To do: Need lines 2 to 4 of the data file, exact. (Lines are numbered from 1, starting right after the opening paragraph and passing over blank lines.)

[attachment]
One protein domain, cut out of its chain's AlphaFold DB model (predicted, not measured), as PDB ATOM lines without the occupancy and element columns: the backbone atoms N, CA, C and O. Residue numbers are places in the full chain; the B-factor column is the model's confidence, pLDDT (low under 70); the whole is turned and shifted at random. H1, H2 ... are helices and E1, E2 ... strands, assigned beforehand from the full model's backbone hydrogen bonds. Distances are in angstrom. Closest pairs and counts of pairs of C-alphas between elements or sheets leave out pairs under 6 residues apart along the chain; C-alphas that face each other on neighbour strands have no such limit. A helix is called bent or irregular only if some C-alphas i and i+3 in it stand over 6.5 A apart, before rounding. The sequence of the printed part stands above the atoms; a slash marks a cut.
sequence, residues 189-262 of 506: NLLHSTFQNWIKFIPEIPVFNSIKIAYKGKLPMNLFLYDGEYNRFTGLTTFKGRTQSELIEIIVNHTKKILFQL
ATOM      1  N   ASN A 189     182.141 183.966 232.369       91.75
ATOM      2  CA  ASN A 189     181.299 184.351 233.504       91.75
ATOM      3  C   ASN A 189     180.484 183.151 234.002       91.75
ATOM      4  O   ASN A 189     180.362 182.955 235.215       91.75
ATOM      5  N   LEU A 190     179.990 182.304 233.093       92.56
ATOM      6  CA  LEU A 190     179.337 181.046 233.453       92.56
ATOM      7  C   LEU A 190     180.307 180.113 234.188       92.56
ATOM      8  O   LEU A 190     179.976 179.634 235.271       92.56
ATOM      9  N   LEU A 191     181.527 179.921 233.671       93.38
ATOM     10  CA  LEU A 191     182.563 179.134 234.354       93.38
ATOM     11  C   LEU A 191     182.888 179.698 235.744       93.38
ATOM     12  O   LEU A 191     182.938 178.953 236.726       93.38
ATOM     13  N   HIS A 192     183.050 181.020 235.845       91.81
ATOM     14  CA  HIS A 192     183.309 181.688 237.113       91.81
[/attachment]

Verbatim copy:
ATOM      1  N   ASN A 189     182.141 183.966 232.369       91.75
ATOM      2  CA  ASN A 189     181.299 184.351 233.504       91.75
ATOM      3  C   ASN A 189     180.484 183.151 234.002       91.75